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J Pulm Respir Med. 2014 Dec;4(6). pii: 216.

Safety and Long Term Outcomes with High Flow Nasal Cannula Therapy in Neonatology: A Large Retrospective Cohort Study.

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Division of Neonatology, Banner Estrella, Thunderbird, and Del E. Webb Medical Centers, Phoenix, AZ, USA.
Pediatrix, Baptist Hospital, Nashville, TN, USA.
Saint Barnabas Medical Center, Livingston, NJ, USA.
Oxford University Hospitals, Oxford, UK.
UMass Memorial, Worcester, MA, USA.
Children's Hospital of Philadelphia, Philadelphia, PA, USA.
Vapotherm, Inc., Stevensville, USA ; NHMRC Centre for Integrated Research and Understanding of Sleep (CIRUS), Sydney, Australia.
Nemours, Wilmington, USA ; Temple University School of Medicine, Philadelphia, PA, USA ; Department of Pediatrics, Jefferson Medical College, Philadelphia, PA, USA.
Vapotherm, Inc., Stevensville, USA ; Department of Pediatrics, Jefferson Medical College, Philadelphia, PA, USA.



High flow nasal cannula therapy (HFT) has been shown to be similar to nasal continuous positive airway pressure (nCPAP) in neonates with respect to avoiding intubation. The objective of the current study is to determine if there are trends for adverse safety and long-term respiratory outcomes in very low birth weight infants (<1500 g) from centers using HFT as their primary mode of non-invasive respiratory support compared to data from the largest neonatal outcomes database (Vermont Oxford Network; VON).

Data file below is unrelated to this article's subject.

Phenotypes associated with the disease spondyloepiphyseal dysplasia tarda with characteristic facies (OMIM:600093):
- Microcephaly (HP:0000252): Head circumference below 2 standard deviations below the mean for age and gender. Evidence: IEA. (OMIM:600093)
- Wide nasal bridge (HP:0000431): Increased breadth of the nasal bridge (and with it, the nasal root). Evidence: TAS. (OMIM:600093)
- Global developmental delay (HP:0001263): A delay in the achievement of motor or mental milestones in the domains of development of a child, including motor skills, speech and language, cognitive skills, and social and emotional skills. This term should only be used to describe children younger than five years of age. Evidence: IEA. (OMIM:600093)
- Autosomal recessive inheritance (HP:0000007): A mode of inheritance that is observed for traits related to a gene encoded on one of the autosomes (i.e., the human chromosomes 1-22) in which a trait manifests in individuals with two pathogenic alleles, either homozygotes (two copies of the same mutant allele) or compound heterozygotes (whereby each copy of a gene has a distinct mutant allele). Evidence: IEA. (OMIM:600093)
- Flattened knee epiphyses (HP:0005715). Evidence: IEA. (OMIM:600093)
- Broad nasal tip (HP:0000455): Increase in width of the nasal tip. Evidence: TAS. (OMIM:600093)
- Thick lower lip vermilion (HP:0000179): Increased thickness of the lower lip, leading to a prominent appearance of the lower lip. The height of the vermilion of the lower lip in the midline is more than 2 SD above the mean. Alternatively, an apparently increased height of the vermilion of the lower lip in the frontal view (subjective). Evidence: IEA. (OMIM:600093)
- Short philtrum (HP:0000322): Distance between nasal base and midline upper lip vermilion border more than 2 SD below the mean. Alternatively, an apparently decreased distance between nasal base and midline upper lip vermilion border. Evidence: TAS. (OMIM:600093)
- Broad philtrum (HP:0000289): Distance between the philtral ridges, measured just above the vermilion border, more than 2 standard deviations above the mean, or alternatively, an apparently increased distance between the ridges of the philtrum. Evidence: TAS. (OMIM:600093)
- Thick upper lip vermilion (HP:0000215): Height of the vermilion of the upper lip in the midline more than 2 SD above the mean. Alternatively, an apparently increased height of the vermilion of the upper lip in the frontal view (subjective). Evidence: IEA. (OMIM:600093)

A multicenter, retrospective analysis of pulmonary outcomes data was performed for the calendar years 2009, 2010 and 2011. Performance of five HFT centers was compared with population outcomes from the VON database. The five HFT centers routinely use flow rates between 4-8 L/min as described by the mechanistic literature. Weighted average percentages from the five HFT centers were calculated, along with the 95% confidence intervals (CI) to allow for comparison to the VON means.


Patient characteristics between the HFT centers and the VON were not different in any meaningful way, despite the HFT having a greater percentage of smaller infants. The average VON center primarily used nCPAP (69% of all infants) whereas the HFT centers primarily used HFT (73%). A lesser percentage of VLBW infants in the HFT cohort experienced mortality and nosocomial infection. Compared to VON data, an appreciably lesser percent of the HFT cohort were receiving oxygen at 36 weeks and less went home on oxygen.


Considering there was no trend for adverse events, and there was a trend for better outcomes pertaining to long-term oxygen use, these data support claims of safety for HFT as a routine respiratory management strategy in the NICU.


High flow nasal cannula; High flow therapy; Neonatal respiratory distress; Oxygen therapy; Respiratory Dead space; Ventilatory efficiency; Work of breathing

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